I'm looking at specs of old MBA models and I noticed the late 2010 model (before Sandy bridge) had 1.86 Ghz processor speed, and 2 cores. Isn't that faster than the current ones (and last years model for that matter)?! Somebody please explain what this is all about.
  13. Klae macrumors member

    Mar 26, 2012
    I think if you bumped up the ssd you would be fine to be honest.
  14. charlieegan3 macrumors 68020


    Feb 16, 2012
    Use the geekbench results browser to compare speeds.

    if you can't carry around a MBP then you need to go to the gym, just saying.
  15. BigD58 macrumors regular

    Mar 31, 2008
    North Carolina
    When i was a freshman i had a 15" MBP, it was a great computer... but in a backpack with textbooks it is VERY heavy. I now have a 13" air and it is perfect for traveling around campus. You cant go wrong with any of them, but if I were you i would go with the MBA, the current gen is plenty powerful to meet your needs.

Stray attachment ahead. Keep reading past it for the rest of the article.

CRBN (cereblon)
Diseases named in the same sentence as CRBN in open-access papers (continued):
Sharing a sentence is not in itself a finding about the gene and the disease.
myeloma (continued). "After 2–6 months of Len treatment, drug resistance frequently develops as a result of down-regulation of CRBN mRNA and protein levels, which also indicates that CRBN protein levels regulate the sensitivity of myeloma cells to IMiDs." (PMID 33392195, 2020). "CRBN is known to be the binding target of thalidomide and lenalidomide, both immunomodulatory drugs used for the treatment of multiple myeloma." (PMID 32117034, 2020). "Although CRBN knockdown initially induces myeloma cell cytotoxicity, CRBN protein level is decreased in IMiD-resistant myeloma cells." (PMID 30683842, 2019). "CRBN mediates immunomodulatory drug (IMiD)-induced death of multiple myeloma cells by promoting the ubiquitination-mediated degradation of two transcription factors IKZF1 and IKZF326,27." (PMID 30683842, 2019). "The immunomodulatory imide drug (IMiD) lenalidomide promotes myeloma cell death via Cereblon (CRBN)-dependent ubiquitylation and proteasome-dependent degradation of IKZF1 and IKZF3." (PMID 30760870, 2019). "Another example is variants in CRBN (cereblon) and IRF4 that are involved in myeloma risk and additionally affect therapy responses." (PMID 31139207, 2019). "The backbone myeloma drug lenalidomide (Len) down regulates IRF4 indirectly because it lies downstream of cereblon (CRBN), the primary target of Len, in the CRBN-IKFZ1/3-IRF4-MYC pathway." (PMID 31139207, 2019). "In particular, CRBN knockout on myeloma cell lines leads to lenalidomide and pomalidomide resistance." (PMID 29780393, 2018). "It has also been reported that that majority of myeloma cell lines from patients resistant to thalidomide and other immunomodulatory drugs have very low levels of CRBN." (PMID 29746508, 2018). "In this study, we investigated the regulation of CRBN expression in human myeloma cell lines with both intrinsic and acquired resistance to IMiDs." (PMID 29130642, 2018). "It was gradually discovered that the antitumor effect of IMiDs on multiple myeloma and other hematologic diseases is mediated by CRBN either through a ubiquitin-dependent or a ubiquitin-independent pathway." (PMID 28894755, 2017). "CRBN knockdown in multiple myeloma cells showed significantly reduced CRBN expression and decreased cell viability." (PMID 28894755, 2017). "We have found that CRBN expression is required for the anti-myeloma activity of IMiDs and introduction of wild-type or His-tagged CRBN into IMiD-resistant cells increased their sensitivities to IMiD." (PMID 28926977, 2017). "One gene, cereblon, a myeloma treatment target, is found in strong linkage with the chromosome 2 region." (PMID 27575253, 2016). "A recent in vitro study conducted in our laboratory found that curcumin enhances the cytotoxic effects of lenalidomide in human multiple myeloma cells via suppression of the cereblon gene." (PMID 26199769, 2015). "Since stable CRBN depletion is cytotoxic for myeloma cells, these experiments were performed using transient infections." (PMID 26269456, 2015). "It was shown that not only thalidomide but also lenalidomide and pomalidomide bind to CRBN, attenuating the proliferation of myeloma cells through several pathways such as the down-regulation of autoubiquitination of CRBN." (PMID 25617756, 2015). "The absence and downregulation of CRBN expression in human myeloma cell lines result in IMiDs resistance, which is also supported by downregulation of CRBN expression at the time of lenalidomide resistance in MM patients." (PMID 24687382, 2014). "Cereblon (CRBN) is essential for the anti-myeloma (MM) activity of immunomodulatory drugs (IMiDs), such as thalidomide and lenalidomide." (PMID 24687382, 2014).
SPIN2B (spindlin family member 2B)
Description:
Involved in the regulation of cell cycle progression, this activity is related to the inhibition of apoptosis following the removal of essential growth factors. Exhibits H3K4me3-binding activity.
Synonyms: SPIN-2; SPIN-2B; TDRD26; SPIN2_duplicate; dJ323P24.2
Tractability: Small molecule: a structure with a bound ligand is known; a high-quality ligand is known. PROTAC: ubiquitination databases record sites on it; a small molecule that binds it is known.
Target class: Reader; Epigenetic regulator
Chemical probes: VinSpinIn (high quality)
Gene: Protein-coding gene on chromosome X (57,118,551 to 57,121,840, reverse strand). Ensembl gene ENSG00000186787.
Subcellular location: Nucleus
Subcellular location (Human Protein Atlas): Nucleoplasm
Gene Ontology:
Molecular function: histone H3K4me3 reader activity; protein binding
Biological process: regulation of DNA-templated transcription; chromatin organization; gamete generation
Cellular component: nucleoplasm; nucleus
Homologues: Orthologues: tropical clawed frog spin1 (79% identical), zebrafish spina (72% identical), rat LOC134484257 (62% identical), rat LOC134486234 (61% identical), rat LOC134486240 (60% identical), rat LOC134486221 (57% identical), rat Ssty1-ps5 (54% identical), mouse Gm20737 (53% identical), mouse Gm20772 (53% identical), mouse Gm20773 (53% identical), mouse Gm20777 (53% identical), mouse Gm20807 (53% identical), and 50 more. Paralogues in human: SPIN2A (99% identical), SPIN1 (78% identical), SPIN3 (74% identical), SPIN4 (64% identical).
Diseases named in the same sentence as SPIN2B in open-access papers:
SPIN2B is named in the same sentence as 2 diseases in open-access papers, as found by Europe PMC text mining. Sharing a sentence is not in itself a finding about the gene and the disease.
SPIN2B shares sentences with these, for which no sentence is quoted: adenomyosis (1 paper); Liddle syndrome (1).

16. wilycoder, Jun 21, 2012
    Last edited: Jun 21, 2012

    wilycoder macrumors 6502

    Aug 4, 2008
    Get the high end Air.

    It is more important to have hardware support than it is to have hardware speed.

    I've got a CS degree and I do 3d graphics programming. So from my perspective it is important that the hardware supports OpenGL/OpenCL. How fast that support is doesnt matter. As long as the code builds and runs with hardware acceleration. I wasn't graded on framerates, I was graded on whether or not the damn thing actually builds and runs successfully.

    I would not recommend the 13 pro even though the i7 is clocked higher. Back when I was in college I lugged around a heavy ass laptop because it had a dedicated ATi GPU. If the Air existed back then I would have gotten that instead without even thinking about it.